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Here's a Christmas lights tour in Metro Vancouver you can do entirely by bike

This year instead of driving, why not bike, board, or walk to see all the beautiful lights?
A cyclist stops to admire the lights at the North Vancouver Shipyards. Photo by Mike Wakefield/North Shore News

By Heather Drugge

It’s dark. Really dark.

I can’t wait for spring. Solstice is Dec. 21. Then it’s only six months to the longest day. Sigh. Happily, even during these darker days, bright lights offer solace. Every year, newspapers publish a list of properties that have great Christmas lights. Usually, they are far-flung, the assumption being that we drive to each location. This year instead of driving, why not bike, board or walk the lights?

Try the Spirit Trail out-and-back from Park and Tilford to the Shipyards at Lonsdale Quay. It’s a safe route for all, where “old meets new.” The lights at Park and Tilford are an old-timey favorite. The garden displays more than 150,000 lights. Make sure to bring a cash donation for entry to help our North Vancouver firefighters raise money for various charities. Wind your way through the garden and then continue on the Spirit Trail behind Rona. The lights and Christmas tree at the Shipyards and the Polygon Gallery are a more recent tradition, flashier and trendier – fitting for this awesomely walkable Lolo neighbourhood.

Because the Spirit Trail is relatively flat, you won’t expend a lot of energy to stay toasty. Make sure you dress warm all over and use hotshots to keep gloved hands warm on the handlebars or in your pockets. The great thing about this outing is that hot chocolate opportunities abound at both ends.

You could just turn around at the Shipyards and go back to Park and Tilford for a round trip total of six kilometers or, if you can pull the fam away from hot chocolate, you can extend your adventure. Keep meandering along the Spirit Trail past the Quay, through the marina and under the tunnel (yes, there’s a tunnel!). Ride or stroll through the Harbourside district, admiring the city lights and those on boats at Burrard Yacht club. Follow the coast then turn North at McKay Creek, crossing the curly bridge over the train tracks. Cross First Street at the light, then keep moving west.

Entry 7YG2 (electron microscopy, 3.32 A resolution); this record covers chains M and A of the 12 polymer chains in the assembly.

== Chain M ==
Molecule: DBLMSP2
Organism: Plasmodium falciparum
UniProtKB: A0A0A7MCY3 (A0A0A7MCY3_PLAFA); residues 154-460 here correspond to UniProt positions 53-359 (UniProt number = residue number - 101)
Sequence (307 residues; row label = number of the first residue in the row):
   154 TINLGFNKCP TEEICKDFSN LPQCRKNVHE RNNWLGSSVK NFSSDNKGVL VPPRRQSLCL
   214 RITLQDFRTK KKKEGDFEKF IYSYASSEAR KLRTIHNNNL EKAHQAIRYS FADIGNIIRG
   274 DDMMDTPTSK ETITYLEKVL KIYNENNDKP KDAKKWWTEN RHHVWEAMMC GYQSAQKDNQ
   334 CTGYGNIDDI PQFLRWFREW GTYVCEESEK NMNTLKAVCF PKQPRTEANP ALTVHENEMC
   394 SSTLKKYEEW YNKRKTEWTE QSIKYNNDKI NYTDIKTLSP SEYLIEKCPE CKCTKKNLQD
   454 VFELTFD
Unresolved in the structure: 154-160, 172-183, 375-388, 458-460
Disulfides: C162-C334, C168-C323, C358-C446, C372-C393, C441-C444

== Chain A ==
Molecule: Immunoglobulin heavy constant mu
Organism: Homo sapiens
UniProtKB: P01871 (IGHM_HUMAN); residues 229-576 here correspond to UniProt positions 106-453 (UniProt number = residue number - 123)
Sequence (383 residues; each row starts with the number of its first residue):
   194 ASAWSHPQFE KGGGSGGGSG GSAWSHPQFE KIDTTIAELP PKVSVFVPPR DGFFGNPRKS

Once you are in Norgate you can explore this “safer streets” neighbourhood. This area was traffic-calmed a while ago and the absence of cars roaring through has really contributed to its sense of community. The best seasonal lights are along Sowden and off-shoot streets Fernwood, Cottonwood and Whitewood. It’s interesting that Norgate has this cool community vibe, which shows up visually at both Christmas and Halloween. If you go back to Park and Tilford from here, that makes a 14-kilometre round trip.

Keeners can continue farther along the Spirit Trail under the Lions Gate Bridge and through to Ambleside, where the pier is lit for the season and you can shop for gifts at the Ferry Building. Past the end of the Spirit Trail at 18th Street, the Dundarave Festival of Lights combines charity for the Lookout shelter with scores of trees lit to brighten our darkest days.

Because (sadly) the Spirit Trail does not continue past 18th, you can walk the Seawall the remainder of the way or, if you’re biking, hop on up to Bellevue Avenue and continue riding. If you have a passel of people and kids, especially on bikes or scooters, this route is not as safe as the Spirit Trail, but still doable due to slower speeds and not a ton of traffic. Your call. You could always just park your bikes and boards at the Ambleside bike corral at 14th and Bellevue and walk to Dundarave and back. That would throw in an hour round trip.

To celebrate the solstice on Dec. 21, West Van sparks up the Dundarave bonfire and you can stay dry under the big tent if it’s raining. Sing some carols, watch the lighted carol ships sail by and greet the Hollyburn Sailing Club lighted kayaks as they arrive ready for a mug of nog. If you’ve walked or ridden all the way from Park and Tilford, you deserve a mug or two as well. One-way, this entire route is 15 km. A bit stiff for a round trip walk, but a perfect ride. Remember you can always get back to your starting point on the bus, or using a car share, no matter what form of active transportation you are using. And, you can start from any point along the way.

Best of the season to all of you using feet, bikes, skateboards, and scooters for transportation. Ride and walk safely into the New Year.

Heather Drugge is a sustainable transportation advocate who has used her bike for transportation for 20 years. She’s looking at getting an e-bike and maybe a jetpack next.

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